The Greek grape variety Assyrtiko has been planted for the first time on Australian soil.
Santorini: home of Assyrtiko
Peter Barry, of Clare Valley winery Jim Barry Wines, has planted vines on half a hectare of land at the winery’s Lodge Hill property.
He first came across Assyrtiko on visits to the grape’s native island of Santorini, where it ‘immediately stood out as a variety suited to the modern Australian palate,’ he said.
‘The fresh, crisp acidic qualities of the wine are perfect accompaniments to contemporary Australian food.’
Known for its vigour and resistance to drought and disease, Barry believes that Assyrtiko is a good choice for the future of South Australian winemaking.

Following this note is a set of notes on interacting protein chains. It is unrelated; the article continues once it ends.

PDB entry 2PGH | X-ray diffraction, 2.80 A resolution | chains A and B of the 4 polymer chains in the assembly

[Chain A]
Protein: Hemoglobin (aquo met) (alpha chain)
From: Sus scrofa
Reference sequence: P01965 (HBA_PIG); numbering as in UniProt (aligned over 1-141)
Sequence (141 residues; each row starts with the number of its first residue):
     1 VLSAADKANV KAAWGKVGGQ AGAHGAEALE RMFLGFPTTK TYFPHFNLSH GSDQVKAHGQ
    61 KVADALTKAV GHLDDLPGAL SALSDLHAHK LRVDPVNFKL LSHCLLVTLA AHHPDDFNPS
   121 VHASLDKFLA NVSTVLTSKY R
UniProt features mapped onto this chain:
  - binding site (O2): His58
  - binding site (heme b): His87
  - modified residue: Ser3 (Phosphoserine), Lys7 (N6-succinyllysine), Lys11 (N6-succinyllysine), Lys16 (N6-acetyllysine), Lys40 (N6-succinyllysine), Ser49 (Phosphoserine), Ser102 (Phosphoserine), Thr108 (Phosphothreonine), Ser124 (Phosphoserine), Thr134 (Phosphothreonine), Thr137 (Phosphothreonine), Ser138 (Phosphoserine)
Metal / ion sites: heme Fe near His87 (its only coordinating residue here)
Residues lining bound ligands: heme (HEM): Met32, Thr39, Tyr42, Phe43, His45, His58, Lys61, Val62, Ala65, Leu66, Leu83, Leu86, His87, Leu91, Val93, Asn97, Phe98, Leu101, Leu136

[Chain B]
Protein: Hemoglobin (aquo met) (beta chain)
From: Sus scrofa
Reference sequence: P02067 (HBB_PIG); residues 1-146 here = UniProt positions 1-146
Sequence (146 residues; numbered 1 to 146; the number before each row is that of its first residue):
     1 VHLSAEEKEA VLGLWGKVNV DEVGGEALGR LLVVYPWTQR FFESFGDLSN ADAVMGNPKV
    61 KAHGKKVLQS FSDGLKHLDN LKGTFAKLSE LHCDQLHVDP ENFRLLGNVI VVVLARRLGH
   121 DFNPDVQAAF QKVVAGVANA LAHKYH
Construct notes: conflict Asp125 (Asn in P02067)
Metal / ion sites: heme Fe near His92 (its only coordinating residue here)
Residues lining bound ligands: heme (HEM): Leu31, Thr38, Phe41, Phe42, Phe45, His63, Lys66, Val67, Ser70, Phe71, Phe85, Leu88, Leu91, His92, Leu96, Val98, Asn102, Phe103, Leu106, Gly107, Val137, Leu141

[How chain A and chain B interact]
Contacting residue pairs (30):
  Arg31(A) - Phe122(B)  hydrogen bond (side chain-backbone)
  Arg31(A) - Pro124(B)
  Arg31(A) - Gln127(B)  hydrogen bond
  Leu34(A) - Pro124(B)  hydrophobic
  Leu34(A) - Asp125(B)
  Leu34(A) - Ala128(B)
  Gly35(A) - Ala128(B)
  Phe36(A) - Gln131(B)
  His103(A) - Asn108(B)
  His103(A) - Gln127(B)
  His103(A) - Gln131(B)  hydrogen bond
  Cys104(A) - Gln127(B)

‘Clare is a cool district with good rainfall but we must face up to climate change and water scarcity and adapt our management appropriately.
Varieties which can grow on minimal irrigation and still produce contemporary wine styles is what we all look for.’
Barry sourced the cuttings from Argyros Winery in Santorini – where the vines range from 50 to 300 years old – a process which required patience.
‘The laborious process of importation and quarantine has discouraged many growers in Australia from trying something new,’ said Barry.
The winery received help from the Yalumba nursery in the Barossa which is fully accredited for quarantine.
Barry’s father Jim, who set up his family-run winery in 1959, pioneered grapes like Riesling, Cabernet Sauvignon, and Shiraz in Australia.
Wines from the new Assyrtiko vines will be bottled in five years. Barry said considerable patience was needed to see the project through.
‘By the time we release this wine, I will have committed 20% of my life to this project – at least 10 years. But that’s preferable to passing from this world and wondering, “What if?”.’
Written by Christina Pickard